Volume 52 | Number 4 | August 2017

Abstract List

Matthew Toth M.S.W., Ph.D., Mark Holmes Ph.D., Courtney Van Houtven Ph.D., Mark Toles R.N., Ph.D., Morris Weinberger, Pam Silberman J.D., Dr.Ph.


To assess rural–urban differences in quality of postdischarge care among Medicare beneficiaries, controlling for selection bias of postdischarge services.

Data Sources

The Medicare Current Beneficiary Survey (), Cost and Use Files from 2000 to 2010, the Area Resource File, Provider of Services File, and the Dartmouth Atlas of Health Care.

Study Design

Retrospective analysis of 30‐ and 60‐day hospital readmission, emergency department () use, and mortality using two‐stage residual inclusion; receipt of 14‐day follow‐up care was the main independent variable.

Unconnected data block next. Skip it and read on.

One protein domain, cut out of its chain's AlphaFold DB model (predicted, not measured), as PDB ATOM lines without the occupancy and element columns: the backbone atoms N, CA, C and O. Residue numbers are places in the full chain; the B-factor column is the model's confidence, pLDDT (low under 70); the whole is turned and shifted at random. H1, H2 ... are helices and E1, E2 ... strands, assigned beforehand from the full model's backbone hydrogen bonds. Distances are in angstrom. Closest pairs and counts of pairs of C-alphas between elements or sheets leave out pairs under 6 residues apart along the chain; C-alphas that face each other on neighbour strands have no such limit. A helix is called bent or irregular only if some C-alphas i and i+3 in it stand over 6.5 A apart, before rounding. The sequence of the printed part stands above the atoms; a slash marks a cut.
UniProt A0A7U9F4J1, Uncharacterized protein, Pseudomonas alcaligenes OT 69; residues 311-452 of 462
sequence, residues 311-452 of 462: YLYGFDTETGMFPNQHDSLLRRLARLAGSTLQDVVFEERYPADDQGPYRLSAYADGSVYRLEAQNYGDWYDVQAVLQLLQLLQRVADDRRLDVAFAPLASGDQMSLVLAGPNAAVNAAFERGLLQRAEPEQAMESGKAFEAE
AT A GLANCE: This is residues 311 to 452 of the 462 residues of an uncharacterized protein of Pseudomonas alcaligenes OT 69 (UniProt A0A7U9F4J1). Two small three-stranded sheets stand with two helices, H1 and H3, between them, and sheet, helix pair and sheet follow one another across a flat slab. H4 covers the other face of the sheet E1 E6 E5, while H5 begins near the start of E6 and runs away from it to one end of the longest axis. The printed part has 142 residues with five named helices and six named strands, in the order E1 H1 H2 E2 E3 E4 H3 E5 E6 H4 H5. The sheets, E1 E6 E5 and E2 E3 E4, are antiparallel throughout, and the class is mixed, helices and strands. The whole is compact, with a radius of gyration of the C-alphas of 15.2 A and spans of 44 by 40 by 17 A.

Data Extraction Method

We defined index admission from the as any admission without a previous admission within 60 days.

Principal Findings

Noninstrumental variables estimation was the preferred estimation strategy. Fourteen‐day follow‐up care reduced the risk of readmission, use, and mortality. There were no rural– urban differences in the effect of 14‐day follow‐up care on readmission and mortality. Rural beneficiaries experienced a greater effect of 14‐day follow‐up care on reducing 30‐day use compared to urban beneficiaries.


Follow‐up care reduces 30‐ and 60‐day readmission, use, and mortality. Rural and urban Medicare beneficiaries experience similar beneficial effects of follow‐up care on the outcomes. Policies that improve follow‐up care in rural settings may be beneficial.